Trying to Regain The Midas Touch

To defend its $40 million Midas account, Cliff Freeman and Partners hopes to convince the client that it is, in the words of Freeman, “a different agency” than the one Midas hired in October 2001.

Freeman said new hires have helped to broaden the agency’s abilities “beyond TV” since it won Midas. They include copywriter Ari Merkin, who worked on the print-focused Mini launch at Crispin Porter + Bogusky, and retail specialist Neil Abramson.

Retail specialist Zimmerman & Partners, which has a relationship with Freeman (the two pitched and won DSW/Value City and pitched and lost The Wiz together in the past year), could help defend. Jordan Zimmerman, CEO of the Fort Lauderdale, Fla., shop, said he has not yet discussed the possibility with Freeman, but he emphasized the strength of the pairing. “Freeman has an exceptional creative vision,” he said. “We have a brilliant business vision that no one else has to offer.”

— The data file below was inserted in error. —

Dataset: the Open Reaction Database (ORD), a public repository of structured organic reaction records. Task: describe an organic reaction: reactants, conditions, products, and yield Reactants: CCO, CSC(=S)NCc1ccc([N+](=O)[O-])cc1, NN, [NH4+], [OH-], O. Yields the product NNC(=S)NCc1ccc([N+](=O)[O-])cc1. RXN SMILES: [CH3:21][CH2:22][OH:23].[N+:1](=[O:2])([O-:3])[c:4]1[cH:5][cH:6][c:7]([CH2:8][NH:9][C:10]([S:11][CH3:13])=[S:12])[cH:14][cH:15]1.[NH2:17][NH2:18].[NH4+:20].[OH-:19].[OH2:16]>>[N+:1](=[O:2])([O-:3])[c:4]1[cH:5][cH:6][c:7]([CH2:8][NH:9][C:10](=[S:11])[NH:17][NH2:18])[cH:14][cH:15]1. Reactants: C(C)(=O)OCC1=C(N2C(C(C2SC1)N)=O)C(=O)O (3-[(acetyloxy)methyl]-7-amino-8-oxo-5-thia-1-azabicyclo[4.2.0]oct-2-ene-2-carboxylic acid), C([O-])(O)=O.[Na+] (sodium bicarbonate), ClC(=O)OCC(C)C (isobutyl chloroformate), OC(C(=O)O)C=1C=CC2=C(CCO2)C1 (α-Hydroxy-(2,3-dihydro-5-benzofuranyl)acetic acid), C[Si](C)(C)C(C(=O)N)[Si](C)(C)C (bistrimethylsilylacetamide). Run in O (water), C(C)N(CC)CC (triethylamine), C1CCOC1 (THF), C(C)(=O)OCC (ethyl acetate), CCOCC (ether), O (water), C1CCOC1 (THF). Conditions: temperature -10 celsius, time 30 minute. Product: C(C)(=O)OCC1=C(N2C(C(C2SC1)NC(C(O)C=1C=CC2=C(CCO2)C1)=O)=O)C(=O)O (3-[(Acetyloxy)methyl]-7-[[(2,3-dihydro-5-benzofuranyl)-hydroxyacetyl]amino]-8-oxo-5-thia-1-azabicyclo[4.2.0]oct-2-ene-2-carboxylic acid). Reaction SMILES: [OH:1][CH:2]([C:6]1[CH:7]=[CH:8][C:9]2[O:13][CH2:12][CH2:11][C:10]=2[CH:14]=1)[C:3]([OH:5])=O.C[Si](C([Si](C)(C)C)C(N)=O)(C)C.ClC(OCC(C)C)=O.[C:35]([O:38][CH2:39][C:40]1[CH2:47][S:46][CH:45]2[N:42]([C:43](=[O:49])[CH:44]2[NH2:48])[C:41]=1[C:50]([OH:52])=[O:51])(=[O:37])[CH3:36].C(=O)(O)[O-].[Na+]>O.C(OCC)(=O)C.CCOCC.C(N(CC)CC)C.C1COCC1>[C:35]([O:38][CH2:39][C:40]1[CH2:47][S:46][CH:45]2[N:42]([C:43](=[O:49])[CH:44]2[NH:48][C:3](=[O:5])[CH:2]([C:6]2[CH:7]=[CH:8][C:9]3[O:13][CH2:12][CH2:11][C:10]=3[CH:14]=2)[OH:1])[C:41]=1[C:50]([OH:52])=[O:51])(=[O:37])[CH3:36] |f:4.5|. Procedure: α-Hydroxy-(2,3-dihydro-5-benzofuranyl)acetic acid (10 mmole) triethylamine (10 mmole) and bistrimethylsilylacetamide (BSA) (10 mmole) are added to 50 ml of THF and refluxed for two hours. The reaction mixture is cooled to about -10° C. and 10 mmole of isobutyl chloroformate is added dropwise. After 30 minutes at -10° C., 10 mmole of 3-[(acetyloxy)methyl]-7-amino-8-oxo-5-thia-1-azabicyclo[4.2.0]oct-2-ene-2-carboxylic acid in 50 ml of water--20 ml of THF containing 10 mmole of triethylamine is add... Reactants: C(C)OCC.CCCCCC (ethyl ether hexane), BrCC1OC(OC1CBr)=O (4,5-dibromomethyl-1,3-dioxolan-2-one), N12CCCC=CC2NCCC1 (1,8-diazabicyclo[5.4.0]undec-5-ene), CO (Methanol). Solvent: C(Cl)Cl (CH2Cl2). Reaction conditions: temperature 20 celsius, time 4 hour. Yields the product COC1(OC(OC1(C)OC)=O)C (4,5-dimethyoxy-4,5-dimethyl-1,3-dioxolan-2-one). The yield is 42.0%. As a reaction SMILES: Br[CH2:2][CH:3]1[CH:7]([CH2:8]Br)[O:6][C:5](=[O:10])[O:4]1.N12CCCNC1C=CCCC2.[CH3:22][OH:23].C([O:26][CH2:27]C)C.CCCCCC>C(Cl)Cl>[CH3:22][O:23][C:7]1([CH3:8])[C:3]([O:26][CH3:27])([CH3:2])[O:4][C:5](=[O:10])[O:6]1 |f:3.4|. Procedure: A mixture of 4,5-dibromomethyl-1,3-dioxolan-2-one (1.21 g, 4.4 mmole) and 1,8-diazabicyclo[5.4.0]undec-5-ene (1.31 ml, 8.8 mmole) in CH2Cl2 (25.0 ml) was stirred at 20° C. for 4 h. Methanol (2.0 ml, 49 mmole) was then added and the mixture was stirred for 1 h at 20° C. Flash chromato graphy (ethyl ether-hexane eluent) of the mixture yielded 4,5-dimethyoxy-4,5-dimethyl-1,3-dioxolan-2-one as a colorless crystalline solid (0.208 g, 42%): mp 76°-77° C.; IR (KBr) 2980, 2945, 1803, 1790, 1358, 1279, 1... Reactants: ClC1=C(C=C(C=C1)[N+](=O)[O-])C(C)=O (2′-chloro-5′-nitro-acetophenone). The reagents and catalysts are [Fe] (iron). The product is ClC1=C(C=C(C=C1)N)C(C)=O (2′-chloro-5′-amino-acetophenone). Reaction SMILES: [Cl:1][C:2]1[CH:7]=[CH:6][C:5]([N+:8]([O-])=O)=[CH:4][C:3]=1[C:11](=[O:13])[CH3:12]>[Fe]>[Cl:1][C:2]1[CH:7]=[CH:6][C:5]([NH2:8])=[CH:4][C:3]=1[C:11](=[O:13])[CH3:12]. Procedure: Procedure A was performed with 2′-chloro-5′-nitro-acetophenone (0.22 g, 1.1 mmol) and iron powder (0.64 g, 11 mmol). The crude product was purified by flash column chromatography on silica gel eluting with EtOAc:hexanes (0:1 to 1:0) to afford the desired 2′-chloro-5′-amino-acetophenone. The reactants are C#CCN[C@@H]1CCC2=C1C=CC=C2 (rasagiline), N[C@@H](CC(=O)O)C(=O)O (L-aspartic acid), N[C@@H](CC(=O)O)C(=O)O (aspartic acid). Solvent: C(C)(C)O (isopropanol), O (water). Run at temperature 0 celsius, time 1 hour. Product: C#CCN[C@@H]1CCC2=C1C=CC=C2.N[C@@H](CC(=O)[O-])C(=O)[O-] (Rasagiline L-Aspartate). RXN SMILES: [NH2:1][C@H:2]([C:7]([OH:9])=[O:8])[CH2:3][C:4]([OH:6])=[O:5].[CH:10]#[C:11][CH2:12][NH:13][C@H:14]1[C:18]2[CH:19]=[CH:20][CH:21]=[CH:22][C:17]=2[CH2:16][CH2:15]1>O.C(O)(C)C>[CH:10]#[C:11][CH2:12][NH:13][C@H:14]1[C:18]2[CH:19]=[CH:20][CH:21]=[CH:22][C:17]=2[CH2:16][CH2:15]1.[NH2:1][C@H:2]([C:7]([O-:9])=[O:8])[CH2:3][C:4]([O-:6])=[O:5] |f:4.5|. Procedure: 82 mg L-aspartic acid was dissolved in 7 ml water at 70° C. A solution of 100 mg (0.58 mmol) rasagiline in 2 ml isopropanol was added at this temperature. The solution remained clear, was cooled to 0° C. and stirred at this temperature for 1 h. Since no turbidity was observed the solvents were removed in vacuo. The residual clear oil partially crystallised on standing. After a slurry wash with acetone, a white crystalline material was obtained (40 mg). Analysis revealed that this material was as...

Freeman’s debut for the auto-service chain and parts marketer ran in March 2002. It was roundly criticized for a lifetime-guarantee spot in which an old lady lifts her blouse in front of two Midas workers and asks, “So, what can you do with these?” Since then, Freeman’s work has been primarily promotional.

The Itasca, Ill., client last week sent questionnaires to eight undisclosed shops and invited Freeman to defend. A desire for “new creative approaches” is behind the search, said client rep Bob Troyer.

The search was sparked by new Midas CEO and former McDonald’s Americas president Alan Feldman, who took over in January and is re-evaluating everything about a company he has described as being in “transition.” Midas is eliminating its auto-parts distribution business to concentrate on its 1,600-plus auto-service shops in the U.S.